U2 are more punk than you think they are. Bono on the raw faith that has fuelled 46 years
The U2 frontman on his memoir, Surrender, and how the band Suicide influenced 'With or Without You'
By his own admission, Bono is insufferable.
It's a word he uses a lot when reflecting on his life and career. It points to a self-awareness about his place in the celebrity pantheon, where in recent years he's become known almost as much for his humanitarian campaigns as he has for his decades fronting the band U2.
But to hear him tell it, Bono doesn't mind the jokes at his expense. "I'd miss it," he tells Tom Power in a career-spanning interview on Q.
The iconic Irish rock star is on the show this week to talk about his new memoir, Surrender: 40 Songs, One Story, and to correct, perhaps, some misconceptions about U2 — mainly that the incredible commercial success they've had means they aren't still punk at heart.
Being grating, for Bono, is a consequence of having an impact as an activist, something that can't really be separated from the band's identity.
"Our activism is baked into who we are," he says, remembering the band's early days as teenage punk rockers. "U2 did our first anti-apartheid show before we signed a record label."
And doing good — being of service to the world and each other — is, in turn, the central aspect of his faith. It's a spiritual conviction that has guided him, and his band, from their school days to now and isn't something he's wanted to talk much about, until now.
"Francis of Assisi is reported to have said go into the world and preach the gospel, but only use words if you absolutely have to," Bono tells Power. "And yeah, I think actions speak louder than words. So I'm only talking about this stuff because I've written about it."
Since activism is part of U2, Bono says that faith is at the core of the music they make.
"What is art?" he asks. "Art is the discovery of beauty in unexpected places. Art chases ugliness away. And part of that is to serve each other. And in the band, I think when we're functioning, we serve each other and then go on to serve the community as a band. So this was all at the heart of our religious convictions when we were in our late teens, early twenties. It is still there."
While a Christian, Bono, doesn't reject the secular world. "Actually the most principled people I know are atheists," he says. And neither is he really set on one interpretation of Christianity. Raised in a religious mixed household, he tends to find spirituality in many spaces.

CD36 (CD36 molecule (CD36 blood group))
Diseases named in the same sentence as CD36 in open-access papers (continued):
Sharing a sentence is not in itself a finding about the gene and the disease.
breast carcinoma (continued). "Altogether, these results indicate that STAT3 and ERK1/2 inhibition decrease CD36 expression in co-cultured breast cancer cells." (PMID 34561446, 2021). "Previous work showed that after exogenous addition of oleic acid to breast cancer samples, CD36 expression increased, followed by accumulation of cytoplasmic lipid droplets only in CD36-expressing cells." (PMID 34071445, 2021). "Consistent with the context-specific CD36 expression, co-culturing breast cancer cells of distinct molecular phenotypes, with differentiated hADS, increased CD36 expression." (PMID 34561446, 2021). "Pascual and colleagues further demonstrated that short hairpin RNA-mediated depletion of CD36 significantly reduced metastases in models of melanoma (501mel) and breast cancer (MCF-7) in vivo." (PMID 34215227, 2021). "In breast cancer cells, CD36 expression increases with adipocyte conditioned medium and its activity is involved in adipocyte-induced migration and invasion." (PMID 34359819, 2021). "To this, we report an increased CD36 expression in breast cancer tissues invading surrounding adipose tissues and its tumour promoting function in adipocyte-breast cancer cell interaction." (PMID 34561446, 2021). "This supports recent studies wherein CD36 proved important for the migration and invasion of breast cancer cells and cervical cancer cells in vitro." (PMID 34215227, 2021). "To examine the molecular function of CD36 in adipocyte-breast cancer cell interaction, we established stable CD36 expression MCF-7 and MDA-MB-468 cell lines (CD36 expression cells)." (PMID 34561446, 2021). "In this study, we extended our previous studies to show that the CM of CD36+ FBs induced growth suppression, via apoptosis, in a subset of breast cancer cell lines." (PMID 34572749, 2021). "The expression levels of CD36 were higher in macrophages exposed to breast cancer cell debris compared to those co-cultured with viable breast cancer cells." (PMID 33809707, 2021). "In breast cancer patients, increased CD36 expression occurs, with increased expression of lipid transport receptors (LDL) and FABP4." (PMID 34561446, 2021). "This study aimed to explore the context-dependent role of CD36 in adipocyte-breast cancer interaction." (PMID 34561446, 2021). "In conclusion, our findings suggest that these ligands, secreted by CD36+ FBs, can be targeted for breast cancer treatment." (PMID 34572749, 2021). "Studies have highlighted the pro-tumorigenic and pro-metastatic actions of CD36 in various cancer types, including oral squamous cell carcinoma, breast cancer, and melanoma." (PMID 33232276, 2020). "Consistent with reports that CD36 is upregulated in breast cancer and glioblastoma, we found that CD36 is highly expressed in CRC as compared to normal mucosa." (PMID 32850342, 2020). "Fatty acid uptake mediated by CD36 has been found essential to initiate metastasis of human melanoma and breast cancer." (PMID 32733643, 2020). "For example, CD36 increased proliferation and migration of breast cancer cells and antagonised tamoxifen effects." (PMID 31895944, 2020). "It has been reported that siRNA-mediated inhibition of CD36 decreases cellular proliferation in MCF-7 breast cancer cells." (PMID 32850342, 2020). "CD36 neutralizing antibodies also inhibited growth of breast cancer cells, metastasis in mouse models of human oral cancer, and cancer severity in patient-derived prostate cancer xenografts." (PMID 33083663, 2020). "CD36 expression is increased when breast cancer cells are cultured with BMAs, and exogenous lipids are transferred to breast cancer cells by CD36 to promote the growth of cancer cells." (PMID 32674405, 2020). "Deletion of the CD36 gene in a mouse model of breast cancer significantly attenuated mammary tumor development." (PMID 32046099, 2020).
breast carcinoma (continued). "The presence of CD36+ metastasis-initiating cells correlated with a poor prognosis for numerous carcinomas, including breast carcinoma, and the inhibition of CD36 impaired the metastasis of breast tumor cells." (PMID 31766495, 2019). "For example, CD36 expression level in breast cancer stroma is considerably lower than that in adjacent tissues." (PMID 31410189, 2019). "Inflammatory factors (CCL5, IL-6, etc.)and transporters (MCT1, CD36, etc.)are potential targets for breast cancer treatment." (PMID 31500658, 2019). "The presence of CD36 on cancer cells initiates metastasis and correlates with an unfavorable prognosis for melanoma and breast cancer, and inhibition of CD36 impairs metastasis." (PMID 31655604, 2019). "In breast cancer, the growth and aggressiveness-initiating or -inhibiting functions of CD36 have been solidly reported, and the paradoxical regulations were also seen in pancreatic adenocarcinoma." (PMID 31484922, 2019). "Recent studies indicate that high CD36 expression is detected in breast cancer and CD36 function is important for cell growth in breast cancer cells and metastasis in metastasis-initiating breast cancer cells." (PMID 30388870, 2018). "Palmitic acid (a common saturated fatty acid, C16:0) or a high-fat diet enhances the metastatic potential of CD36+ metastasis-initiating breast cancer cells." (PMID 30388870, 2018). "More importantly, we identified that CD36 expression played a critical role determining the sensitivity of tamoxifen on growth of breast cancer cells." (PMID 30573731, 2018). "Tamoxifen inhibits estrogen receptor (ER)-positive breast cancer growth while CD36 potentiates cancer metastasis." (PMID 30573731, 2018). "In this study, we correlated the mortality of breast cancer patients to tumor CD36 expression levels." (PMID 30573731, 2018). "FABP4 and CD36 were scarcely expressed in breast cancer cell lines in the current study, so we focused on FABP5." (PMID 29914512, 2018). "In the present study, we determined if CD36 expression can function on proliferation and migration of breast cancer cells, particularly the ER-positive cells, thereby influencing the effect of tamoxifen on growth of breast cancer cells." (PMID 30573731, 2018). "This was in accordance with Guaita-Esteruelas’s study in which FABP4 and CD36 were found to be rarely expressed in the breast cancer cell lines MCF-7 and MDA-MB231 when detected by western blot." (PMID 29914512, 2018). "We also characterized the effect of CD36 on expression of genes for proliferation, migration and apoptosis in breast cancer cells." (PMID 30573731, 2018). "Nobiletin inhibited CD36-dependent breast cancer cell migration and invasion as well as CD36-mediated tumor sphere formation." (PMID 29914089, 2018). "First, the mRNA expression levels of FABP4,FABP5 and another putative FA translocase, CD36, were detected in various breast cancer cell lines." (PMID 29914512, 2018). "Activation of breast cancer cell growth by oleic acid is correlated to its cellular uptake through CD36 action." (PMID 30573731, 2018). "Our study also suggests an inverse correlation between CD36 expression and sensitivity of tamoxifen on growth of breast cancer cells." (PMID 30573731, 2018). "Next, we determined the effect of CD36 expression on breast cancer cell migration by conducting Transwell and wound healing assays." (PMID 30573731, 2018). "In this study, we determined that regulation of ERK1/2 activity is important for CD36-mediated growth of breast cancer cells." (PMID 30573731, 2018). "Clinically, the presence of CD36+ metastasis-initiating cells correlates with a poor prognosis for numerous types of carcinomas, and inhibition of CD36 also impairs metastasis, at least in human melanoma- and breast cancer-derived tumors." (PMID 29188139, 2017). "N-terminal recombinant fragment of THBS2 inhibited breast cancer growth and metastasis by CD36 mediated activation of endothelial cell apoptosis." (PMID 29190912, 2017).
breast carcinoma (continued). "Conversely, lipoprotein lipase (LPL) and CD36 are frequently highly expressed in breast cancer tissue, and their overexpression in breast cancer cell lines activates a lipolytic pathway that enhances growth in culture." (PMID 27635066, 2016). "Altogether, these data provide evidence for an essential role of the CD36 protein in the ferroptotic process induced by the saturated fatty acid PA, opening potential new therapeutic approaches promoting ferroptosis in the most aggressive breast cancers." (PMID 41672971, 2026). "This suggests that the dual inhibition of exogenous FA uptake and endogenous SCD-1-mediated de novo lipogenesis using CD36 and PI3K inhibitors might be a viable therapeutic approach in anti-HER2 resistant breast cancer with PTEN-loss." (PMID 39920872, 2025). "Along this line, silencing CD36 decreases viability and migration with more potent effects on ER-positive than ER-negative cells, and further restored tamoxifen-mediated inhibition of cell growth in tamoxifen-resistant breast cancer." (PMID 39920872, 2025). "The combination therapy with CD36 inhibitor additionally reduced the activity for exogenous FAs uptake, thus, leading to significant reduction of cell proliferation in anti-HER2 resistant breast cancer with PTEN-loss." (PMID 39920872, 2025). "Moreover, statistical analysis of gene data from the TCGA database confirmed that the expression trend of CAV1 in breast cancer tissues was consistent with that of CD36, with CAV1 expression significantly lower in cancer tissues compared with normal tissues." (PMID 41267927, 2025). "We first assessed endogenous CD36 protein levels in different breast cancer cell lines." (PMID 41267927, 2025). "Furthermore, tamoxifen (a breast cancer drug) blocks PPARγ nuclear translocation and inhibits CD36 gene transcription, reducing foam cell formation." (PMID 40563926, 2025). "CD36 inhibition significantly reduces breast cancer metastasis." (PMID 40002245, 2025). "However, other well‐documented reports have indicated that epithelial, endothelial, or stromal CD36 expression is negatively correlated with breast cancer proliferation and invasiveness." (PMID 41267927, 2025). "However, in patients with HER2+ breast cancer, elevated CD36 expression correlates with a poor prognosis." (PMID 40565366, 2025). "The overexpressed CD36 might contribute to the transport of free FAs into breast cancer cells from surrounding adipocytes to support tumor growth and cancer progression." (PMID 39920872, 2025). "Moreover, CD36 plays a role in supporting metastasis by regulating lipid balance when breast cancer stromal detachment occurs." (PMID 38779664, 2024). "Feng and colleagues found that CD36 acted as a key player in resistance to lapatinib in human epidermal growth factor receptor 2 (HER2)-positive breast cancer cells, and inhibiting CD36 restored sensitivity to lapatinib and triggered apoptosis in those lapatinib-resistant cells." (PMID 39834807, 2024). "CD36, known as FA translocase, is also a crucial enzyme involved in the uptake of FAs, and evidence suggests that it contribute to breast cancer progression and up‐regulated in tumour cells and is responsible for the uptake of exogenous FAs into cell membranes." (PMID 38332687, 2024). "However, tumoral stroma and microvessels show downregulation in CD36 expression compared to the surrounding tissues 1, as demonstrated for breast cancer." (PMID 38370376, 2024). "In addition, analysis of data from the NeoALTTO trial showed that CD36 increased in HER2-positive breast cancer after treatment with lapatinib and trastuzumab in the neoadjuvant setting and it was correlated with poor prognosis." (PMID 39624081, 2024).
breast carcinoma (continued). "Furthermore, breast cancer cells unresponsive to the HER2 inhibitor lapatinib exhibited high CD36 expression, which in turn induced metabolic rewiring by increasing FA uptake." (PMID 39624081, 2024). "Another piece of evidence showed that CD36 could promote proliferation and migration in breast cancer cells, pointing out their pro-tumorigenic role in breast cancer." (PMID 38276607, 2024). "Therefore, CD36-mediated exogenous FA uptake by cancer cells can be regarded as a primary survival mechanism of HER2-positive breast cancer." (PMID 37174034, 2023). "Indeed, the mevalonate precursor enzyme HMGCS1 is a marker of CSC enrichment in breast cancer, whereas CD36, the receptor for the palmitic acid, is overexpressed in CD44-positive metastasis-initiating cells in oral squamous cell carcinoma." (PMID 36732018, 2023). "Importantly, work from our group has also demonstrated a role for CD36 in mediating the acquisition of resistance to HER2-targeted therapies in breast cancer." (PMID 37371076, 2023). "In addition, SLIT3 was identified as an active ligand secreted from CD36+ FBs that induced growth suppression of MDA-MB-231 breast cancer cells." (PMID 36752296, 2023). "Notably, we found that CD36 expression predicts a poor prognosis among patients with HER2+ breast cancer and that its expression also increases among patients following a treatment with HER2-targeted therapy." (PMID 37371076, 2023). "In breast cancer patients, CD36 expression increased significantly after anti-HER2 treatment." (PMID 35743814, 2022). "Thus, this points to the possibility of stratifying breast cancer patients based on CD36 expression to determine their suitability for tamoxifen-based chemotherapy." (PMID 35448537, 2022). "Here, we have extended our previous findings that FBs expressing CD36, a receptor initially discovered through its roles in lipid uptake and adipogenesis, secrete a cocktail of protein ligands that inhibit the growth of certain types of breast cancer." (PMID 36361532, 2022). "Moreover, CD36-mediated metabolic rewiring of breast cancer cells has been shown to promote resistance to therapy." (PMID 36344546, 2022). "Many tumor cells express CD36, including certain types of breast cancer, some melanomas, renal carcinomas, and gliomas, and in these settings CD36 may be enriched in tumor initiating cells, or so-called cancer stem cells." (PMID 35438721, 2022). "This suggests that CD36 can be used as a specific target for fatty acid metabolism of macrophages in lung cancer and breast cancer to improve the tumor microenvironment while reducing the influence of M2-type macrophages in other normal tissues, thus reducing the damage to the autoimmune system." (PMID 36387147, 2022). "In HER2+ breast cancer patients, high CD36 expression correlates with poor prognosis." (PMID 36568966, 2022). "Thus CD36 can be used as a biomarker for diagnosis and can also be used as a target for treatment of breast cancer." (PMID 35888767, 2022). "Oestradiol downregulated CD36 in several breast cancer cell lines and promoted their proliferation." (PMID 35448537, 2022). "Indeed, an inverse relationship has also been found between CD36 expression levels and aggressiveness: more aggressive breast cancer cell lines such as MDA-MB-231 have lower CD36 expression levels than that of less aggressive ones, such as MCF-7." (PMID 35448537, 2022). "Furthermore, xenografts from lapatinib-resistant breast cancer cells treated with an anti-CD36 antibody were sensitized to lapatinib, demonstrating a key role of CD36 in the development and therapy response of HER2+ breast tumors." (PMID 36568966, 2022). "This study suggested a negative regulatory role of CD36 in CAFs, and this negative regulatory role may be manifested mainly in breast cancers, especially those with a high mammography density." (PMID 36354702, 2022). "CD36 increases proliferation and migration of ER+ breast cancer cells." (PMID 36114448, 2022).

"I'm quite ambidextrous in terms of my faith as a Protestant, a Catholic," he confesses. "I'll go into St. Patrick's Cathedral in New York. I'll go somewhere else down south or whatever."
And he's also not above tackling hard topics. He tells Power what it was like bringing up the child sex abuse scandal to the pope:
"I asked the current Pope Francis about it. I felt I had to as an Irish person because, like, you know, we have spectacular examples of pedophile priests. And I could see his physical self almost collapse into the seat... He didn't speak for a while. I could just see the weight of it. And he just said, 'I cannot explain. I cannot. It is no excuse.... please pray for me. Pray for us as we try to get away from this awfulness. We try to put it right.' But people have lost their faith all over Ireland. And when the pope arrived, there wasn't a big crowd. Understandably."
U2 are way more punk than you think they are
"With or Without You," U2's 1987 mega-hit that went platinum in multiple countries and has been a rock radio staple for 35 years, was inspired by the 1970s New York synth-punk band Suicide.
"It sounds like a pop song now, and it's on jukeboxes, and I'm sure it sounds a bit mainstream to certain ears, but that is one weird-ass sonic adventure of a song," Bono tells Power. "It's a very unusual construction. And in fact, we were throwing it in the trash because it was almost too pop. We were basing it on a band called Suicide out of New York."
At the time they were going for a "psycho pop" sound but somehow lost the psycho part, and ended up making one of the biggest tracks of the decade instead. It's something Bono sees no contradiction in now.
"I want [my] music to be on the radio," he says. "And I see no humiliation in turning up, selling your songs."
He adds that many of his first-wave punk heroes were also unabashedly aiming to cross over.
"I wanted to realize our potential," he says. "The Sex Pistols were like that. They were taking it as far as they could go... They were luminous. They were vivid. It wasn't that miserablism."
Having said that, Bono acknowledges that the group's punk influences bled into their hits more often than you might think. He points to their insistence on working with Roxy Music's Brian Eno on 1987's The Joshua Tree, in spite of record company concerns.
At the core of being punk for Bono, however, is not less the sound and more the punk values. Values, when he describes them, which sound rather similar to his Christian values.
"Maybe I'm wrong," he says, "but it's how you treat your road crew, your community, the people that are with you. That's how we tell punk values. The rest of it is just you mouthing off. And I utterly believe in my heart that U2 has stayed true to those values."